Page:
Last April, in his final letter to Amazon shareholders as the company’s CEO, Jeff Bezos quoted Richard Dawkins’ 1986 book, The Blind Watchmaker: “if living things didn’t work actively to prevent it, they would eventually merge into their surroundings, and cease to exist as autonomous beings. That is what happens when they die.”
The meaning of this passage, for Bezos, was that “differentiation is survival” – that only by concentrating on what makes us unique do we avoid regressing to the dusty mean, and becoming standard matter once more.
Which naturally provokes the question of whether there is a consumer experience less unique than buying something from the world’s most popular retail destination on its busiest day (which is now two days, so plenty of time to read this and snap up some cut-price Echo Buds). No other shop has come close to achieving Amazon’s level of ubiquity: the site now accounts for 56.7 per cent of all e-commerce in the US, and more than 30 per cent in the UK.
Bezos wrote that companies can only achieve this kind of success by coming up with new, special ideas – “invention is the root of all real value creation” – and that Amazon would flourish as long as “Amazonians” put energy into preserving this innovation, the life-force of the company. “The world will always try to make Amazon more typical,” he warned.
But Amazon is an entirely typical company. It is built, like many others, on the central idea of the American consumer experience: franchising.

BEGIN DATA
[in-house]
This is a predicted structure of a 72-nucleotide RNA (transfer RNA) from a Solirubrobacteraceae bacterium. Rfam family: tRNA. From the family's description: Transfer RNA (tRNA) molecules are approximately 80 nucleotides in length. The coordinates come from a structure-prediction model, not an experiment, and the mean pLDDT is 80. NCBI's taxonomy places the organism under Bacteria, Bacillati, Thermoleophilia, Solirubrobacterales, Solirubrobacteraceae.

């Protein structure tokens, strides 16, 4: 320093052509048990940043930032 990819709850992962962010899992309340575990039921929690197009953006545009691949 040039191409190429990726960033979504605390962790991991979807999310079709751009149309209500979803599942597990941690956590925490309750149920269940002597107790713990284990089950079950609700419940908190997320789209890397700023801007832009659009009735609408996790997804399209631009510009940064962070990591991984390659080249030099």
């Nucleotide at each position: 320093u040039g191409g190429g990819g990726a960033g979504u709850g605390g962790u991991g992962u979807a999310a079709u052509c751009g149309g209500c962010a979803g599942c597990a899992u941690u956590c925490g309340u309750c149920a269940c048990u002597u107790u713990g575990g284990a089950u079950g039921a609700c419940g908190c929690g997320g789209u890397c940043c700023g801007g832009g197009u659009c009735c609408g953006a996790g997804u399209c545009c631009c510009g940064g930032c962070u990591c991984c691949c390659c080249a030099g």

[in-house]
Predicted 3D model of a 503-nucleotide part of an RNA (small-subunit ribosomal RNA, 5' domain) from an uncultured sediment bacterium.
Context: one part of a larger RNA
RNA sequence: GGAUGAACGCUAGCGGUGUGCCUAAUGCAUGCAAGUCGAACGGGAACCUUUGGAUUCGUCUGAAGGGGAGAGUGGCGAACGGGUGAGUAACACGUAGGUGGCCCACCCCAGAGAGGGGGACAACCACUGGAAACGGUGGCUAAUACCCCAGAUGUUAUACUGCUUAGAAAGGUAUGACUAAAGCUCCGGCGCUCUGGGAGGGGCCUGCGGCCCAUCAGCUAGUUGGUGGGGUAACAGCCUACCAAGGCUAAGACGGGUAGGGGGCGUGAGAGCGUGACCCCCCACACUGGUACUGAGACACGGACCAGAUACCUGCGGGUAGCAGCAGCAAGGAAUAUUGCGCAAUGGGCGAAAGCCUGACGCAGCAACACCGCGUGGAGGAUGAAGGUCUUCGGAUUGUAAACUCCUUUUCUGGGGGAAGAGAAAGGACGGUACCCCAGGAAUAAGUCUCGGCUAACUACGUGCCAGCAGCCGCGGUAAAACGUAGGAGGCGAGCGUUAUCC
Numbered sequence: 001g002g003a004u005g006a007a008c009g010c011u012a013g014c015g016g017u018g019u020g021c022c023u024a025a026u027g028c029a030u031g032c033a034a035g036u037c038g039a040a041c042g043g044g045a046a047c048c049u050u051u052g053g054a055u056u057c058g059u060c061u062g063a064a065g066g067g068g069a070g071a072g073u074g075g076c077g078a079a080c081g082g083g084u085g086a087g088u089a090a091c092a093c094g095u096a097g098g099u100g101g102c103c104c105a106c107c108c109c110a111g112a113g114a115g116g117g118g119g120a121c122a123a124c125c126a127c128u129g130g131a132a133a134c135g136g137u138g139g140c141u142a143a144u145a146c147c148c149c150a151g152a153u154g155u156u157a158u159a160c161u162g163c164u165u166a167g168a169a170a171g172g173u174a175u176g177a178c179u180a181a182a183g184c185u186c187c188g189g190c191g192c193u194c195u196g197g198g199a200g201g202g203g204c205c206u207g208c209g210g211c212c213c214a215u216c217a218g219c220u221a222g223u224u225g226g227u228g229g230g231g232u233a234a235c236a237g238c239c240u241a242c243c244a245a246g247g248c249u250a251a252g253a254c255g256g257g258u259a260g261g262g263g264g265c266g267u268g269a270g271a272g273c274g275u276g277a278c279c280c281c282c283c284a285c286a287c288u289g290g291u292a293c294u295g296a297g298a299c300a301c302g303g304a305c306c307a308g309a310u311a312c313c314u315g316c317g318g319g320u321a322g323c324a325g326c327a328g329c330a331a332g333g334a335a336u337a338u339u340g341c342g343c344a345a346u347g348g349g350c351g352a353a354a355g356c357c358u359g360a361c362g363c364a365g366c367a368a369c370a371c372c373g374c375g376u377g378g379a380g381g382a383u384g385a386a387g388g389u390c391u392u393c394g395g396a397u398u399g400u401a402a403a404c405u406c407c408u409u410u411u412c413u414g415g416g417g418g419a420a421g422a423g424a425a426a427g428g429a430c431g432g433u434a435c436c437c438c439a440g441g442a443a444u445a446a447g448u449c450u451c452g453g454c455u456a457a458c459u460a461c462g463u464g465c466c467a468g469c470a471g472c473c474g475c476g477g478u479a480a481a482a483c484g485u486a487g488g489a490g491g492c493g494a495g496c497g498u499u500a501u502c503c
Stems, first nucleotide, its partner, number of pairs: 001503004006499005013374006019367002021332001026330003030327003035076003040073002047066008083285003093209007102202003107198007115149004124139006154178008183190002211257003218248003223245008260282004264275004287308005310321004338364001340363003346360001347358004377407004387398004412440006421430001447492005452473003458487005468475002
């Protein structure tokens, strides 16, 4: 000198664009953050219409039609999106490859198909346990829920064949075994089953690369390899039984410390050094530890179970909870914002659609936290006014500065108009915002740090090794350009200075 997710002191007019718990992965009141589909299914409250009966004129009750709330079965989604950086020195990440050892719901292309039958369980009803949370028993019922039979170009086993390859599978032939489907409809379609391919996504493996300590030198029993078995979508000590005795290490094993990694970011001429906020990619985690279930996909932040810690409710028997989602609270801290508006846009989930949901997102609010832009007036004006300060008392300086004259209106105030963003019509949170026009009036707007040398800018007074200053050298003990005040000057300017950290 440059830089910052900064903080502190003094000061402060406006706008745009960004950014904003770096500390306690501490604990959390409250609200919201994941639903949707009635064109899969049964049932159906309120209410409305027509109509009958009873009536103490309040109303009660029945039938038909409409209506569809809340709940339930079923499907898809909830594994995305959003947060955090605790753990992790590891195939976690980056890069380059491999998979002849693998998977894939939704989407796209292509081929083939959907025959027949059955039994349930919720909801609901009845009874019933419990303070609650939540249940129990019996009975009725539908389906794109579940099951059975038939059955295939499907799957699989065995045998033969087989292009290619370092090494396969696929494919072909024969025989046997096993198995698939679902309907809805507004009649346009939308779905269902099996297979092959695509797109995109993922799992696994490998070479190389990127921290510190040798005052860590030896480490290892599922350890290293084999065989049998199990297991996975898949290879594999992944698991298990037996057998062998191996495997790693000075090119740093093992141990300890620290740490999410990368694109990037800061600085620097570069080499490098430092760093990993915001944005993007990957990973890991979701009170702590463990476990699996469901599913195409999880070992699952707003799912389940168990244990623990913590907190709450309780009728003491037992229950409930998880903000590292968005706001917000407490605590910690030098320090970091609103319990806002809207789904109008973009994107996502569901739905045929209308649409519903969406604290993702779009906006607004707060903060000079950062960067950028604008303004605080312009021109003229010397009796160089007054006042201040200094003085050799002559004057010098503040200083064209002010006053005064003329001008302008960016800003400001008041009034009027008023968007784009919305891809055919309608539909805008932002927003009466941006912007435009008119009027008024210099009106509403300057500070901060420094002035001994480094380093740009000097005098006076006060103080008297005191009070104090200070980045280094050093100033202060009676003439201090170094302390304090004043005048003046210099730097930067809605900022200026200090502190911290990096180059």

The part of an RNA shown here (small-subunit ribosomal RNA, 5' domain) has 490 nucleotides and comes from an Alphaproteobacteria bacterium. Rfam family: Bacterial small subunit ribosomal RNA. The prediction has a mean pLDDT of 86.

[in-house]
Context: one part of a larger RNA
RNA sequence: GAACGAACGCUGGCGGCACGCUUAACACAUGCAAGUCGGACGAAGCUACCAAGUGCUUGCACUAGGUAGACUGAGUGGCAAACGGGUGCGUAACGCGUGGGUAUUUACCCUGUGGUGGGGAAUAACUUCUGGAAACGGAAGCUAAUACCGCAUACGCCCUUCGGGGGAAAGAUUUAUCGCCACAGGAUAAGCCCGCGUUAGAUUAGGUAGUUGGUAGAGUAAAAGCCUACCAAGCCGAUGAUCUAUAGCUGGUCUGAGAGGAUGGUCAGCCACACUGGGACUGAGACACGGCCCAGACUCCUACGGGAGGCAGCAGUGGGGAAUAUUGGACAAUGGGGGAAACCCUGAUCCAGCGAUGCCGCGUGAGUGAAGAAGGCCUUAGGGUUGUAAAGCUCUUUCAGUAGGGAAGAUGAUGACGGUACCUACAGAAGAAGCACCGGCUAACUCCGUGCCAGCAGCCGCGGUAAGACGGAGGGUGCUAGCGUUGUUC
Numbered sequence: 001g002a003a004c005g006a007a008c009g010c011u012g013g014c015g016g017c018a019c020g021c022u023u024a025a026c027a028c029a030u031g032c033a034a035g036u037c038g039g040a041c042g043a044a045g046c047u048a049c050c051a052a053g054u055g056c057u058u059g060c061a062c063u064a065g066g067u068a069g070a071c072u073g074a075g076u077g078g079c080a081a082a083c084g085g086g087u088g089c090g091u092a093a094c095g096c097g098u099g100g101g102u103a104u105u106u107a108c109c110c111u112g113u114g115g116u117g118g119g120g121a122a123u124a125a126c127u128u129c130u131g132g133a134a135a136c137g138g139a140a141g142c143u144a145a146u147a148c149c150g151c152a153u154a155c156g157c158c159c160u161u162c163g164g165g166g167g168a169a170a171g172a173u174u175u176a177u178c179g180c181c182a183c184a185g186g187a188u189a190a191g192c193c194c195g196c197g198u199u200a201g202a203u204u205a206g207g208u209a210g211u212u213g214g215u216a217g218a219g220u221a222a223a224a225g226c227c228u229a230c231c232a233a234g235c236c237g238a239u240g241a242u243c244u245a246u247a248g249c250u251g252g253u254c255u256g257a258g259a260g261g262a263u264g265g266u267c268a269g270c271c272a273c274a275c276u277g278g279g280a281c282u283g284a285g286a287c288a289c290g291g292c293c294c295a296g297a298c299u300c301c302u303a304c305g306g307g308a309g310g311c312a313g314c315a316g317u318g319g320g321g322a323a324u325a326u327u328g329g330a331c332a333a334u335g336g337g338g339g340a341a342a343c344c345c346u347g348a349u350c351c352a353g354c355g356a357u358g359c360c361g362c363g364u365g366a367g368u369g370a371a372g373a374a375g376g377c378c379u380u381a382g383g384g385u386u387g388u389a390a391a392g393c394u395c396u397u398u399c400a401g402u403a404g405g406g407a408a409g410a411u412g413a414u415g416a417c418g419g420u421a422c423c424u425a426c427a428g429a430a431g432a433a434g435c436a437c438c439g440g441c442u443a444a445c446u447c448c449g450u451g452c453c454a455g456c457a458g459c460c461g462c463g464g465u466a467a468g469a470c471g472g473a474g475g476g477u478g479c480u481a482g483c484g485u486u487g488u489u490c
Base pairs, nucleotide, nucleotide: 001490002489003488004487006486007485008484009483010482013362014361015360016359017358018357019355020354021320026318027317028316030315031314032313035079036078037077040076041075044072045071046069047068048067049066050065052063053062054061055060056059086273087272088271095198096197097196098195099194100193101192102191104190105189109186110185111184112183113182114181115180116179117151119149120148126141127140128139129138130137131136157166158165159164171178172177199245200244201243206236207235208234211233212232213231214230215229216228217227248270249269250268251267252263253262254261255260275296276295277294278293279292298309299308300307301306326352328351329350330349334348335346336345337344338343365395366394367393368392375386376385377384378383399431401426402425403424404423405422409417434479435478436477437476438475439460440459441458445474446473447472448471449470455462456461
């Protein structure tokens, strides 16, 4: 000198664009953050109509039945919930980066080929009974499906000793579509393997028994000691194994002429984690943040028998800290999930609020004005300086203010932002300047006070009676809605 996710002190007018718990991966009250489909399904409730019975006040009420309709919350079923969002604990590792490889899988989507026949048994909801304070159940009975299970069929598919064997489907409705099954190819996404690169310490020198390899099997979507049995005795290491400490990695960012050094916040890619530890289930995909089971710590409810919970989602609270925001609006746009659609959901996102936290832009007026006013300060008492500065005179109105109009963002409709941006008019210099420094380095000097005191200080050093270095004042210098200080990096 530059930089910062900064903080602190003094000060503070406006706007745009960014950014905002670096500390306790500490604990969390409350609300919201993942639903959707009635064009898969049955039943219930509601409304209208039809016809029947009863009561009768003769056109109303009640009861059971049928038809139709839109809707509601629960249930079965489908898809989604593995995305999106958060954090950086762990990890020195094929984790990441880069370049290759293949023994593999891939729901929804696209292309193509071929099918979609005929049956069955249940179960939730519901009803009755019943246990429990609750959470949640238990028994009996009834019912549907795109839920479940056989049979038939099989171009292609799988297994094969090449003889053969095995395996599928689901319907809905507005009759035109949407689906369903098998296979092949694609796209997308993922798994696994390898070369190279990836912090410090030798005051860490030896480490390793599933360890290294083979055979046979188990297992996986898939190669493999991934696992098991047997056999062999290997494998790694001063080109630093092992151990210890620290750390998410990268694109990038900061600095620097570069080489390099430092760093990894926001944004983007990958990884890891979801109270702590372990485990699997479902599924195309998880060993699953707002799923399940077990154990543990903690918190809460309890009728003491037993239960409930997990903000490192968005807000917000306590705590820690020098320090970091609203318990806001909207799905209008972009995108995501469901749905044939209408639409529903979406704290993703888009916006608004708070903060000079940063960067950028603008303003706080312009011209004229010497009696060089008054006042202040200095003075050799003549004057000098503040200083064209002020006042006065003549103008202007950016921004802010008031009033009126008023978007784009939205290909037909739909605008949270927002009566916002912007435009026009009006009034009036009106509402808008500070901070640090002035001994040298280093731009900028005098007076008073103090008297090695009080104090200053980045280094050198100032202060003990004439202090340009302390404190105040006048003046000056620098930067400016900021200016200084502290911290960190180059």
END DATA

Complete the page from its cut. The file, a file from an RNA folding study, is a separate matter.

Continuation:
In the mid-1950s, when Ray Kroc went into business with the McDonald brothers, he had the insight that the real money wasn’t in selling hamburgers but in renting out restaurants for other people to sell burgers from. To this day, McDonald’s is primarily a real estate company, renting out nearly 40,000 properties (and the rights to its name and recipes) in which other people conduct the less lucrative business of frying beef.
Franchising works so well because it allows a company to concentrate on getting people in the front door through standardised marketing and products, but also through the back door by offering stable revenue to smaller, dependent businesses. Kroc was far from the first to develop the principle. Coca-Cola’s rapid growth from the end of the 19th century was partly down to it selling syrup and bottling rights, not the finished product. But the spread of McDonald’s proved the model’s validity, and other enormous chains soon spread across postwar America, then Europe, then the wider world, until a standardised version of food and shopping was available from Invercargill to Inverness.
In 2004, Amazon had survived the dot-com crash, but it was in trouble: it couldn’t offer as many products as eBay, and it wasn’t as cheap as Wal-Mart. As Brad Stone, author of the bestselling 2013 book on Bezos and Amazon, The Everything Store, reports in his new book, Amazon Unbound, it was at this point that Bezos recognised the “virtuous cycle” that would allow Amazon to prosper: he would open the back door to other businesses, to help him offer more products than eBay, and he would bring the customers those businesses wanted through the front door by eliminating the “pain points” in online shopping that kept people buying things in person: namely, the speed and cost of shipping.